The war over standard-essential patents for connected cars is coming to Silicon Valley.
Telematics supplier Continental Automotive Systems Inc. this morning sued three large holders of patents essential to practicing the 2G, 3G and 4G cellular standards, accusing them of colluding via patent pool Avanci LLC to artificially inflate royalties.
The suit alleges that Avanci, Nokia Corp., Conversant Wireless Licensing SARL and Optis UP Holdings LLC have refused to bargain with suppliers like Continental, in breach of commitments to license its standard-essential patents (SEPs) on fair, reasonable and non-discriminatory (FRAND) terms. Instead, Avanci will negotiate only with automobile manufacturers, Continental alleges, because a $15 royalty on a $30,000 auto will seem more reasonable than on the $100 unit that implements the patented technology.
“Because Defendants could not justify such exorbitant royalties to the suppliers of components and subsystems in the supply chain, they colluded to maintain their exorbitant royalty rates—and thus their monopoly—by refusing to license Tier 1, Tier 2 or Tier 3 suppliers,” Continental argues in a 63-page complaint signed by Sheppard, Mullin, Richter & Hampton partner Stephen Korniczky.
Continental v. Avanci echoes a FRAND/antitrust suit the same Sheppard Mullin team brought earlier this year on behalf of cellular module maker u-blox against InterDigital Inc. in San Diego federal court. In each case they contend that patent holders have “locked in” their technology by including it in connectivity standards, but then reneged on their promises to standard-setting organizations (SSOs) to license on FRAND terms.
But Continental has launched a broader attack that targets multiple patent holders and Avanci, which bills itself as a one-stop solution for licensing Internet of Things technology. Plus Continental is suing in the Northern District of California and requesting an assignment to the San Jose Division, ostensibly on the basis that it operates a large R&D center nearby.
Last fall, U.S. District Judge Lucy Koh of San Jose ruled that Qualcomm’s promise to license on FRAND terms obliged it to license other chip suppliers—not just smartphone makers like Apple. “It has been judicially determined,” Continental’s complaint notes, that patent holder contracts with SSOs require them to license “on FRAND terms and conditions to any implementer within a given supply chain that uses the standards, and not merely to the manufacturers of ‘end-products.’”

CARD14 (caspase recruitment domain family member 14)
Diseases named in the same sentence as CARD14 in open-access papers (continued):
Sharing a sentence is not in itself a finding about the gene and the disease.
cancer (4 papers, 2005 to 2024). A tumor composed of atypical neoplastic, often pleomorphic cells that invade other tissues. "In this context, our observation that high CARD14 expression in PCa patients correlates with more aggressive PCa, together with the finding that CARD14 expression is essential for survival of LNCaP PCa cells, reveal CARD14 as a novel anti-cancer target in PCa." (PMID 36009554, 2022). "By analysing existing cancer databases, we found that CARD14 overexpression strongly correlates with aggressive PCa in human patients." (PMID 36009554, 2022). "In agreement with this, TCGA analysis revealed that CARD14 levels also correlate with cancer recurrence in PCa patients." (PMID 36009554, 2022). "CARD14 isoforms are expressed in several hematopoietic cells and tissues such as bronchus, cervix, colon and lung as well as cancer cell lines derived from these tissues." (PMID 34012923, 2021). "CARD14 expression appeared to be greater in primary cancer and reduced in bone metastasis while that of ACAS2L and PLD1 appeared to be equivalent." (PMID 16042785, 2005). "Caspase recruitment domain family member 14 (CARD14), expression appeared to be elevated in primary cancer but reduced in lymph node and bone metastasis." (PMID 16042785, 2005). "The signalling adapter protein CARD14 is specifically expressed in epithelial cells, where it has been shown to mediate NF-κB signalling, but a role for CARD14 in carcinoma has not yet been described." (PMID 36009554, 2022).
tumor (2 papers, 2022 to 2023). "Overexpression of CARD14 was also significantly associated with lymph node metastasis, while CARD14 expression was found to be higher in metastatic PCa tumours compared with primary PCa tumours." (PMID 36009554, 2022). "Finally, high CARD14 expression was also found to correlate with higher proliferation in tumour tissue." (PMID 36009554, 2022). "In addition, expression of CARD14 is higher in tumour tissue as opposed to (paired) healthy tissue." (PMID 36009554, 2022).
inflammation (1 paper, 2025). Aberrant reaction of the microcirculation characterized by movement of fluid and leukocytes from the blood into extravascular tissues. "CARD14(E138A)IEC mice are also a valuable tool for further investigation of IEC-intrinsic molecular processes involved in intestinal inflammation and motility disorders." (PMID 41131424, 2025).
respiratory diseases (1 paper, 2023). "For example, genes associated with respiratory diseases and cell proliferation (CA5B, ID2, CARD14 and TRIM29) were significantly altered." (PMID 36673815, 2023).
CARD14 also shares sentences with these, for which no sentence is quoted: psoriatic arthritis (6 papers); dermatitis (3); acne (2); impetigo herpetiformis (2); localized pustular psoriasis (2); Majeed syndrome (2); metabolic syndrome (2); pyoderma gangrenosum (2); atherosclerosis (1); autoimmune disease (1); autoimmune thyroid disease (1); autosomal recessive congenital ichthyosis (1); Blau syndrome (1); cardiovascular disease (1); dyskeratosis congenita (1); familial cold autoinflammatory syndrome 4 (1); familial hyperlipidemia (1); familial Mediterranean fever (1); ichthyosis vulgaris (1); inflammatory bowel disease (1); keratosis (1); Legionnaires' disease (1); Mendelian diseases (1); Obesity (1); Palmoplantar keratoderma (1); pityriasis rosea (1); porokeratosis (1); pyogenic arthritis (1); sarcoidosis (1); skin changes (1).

“Continental’s lawsuit is meritless and will not deter us from streamlining licensing for the Internet of Things,” a spokeswoman for Avanci said. “Supported by more than 30 licensors and licensees, we will continue to build upon our unprecedented success in creating a one-stop licensing solution for the auto industry.”
Friday’s suit comes as automotive innovation and the role of antitrust have become flash points in SEP licensing. Avanci announced a deal with Volkswagen this week and has now licensed two of Germany’s three biggest automakers. Meanwhile, the Justice Department in December withdrew its 2013 guidance that using injunctions to enforce standard-essential patents may be anticompetitive.
Continental, Ford Motor Co., Toyota Motor Corp. and Volkswagen Group of America Inc. signed onto an April 22 letter from numerous technology companies last month urging the Patent and Trademark Office not to follow DOJ’s lead. PTO Director Andrei Iancu told a House subcommittee Thursday that the PTO is studying the issue and hasn’t made a decision yet.
Avanci was founded by former Ericsson executive Kasim Alfalahi in 2016, promising to bring convenience, predictability and speed to the licensing process for autos, smart meters and connected homes. Ericsson, Qualcomm, Siemens, BlackBerry and Sony are among the companies that have contributed standard-essential patents to the platform.
“Our transparent, open marketplace is accessible to everyone,” Avanci states on its website, “ensuring those companies contributing technologies get a fair return on their investment, and that those using the technologies get a fair price, enabling them to continue developing the future of connected products.”
Continental is a division of Germany-based Continental AG. Known originally for tires, it also supplies products that integrate mobile communications, including GPS, in vehicles and other connected devices. A typical telematics control unit can sell for anywhere from $75 to $100, according to Continental’s complaint. Avanci demands “as much as $15 per vehicle” for a license, which Continental says would wipe out its entire profit margin.
The auto industry expects suppliers to clear the IP rights to their products. If auto makers are forced to pay the license, they’ll push the cost down on suppliers, Continental contends.
Continental alleges that it’s sought licenses from each of the defendants, but they’ve either refused to offer direct licenses or not responded. Avanci allegedly told Continental it’s allowed to license only at the auto manufacturer level, and would seek authorization to license Continental only if Continental agreed in advance to accept Avanci’s “inflated and non-FRAND royalty rates.”
Continental contends that Avanci has not behaved consistently with the principles on its website. “Because it will not license all companies who make standard-compliant products, its pricing methodology is not transparent, and the cost of an Avanci license is not at ‘a fair price.’”
Sheppard Mullin’s team also includes partners Martin Bader, Matthew Holder and Michael Scarborough.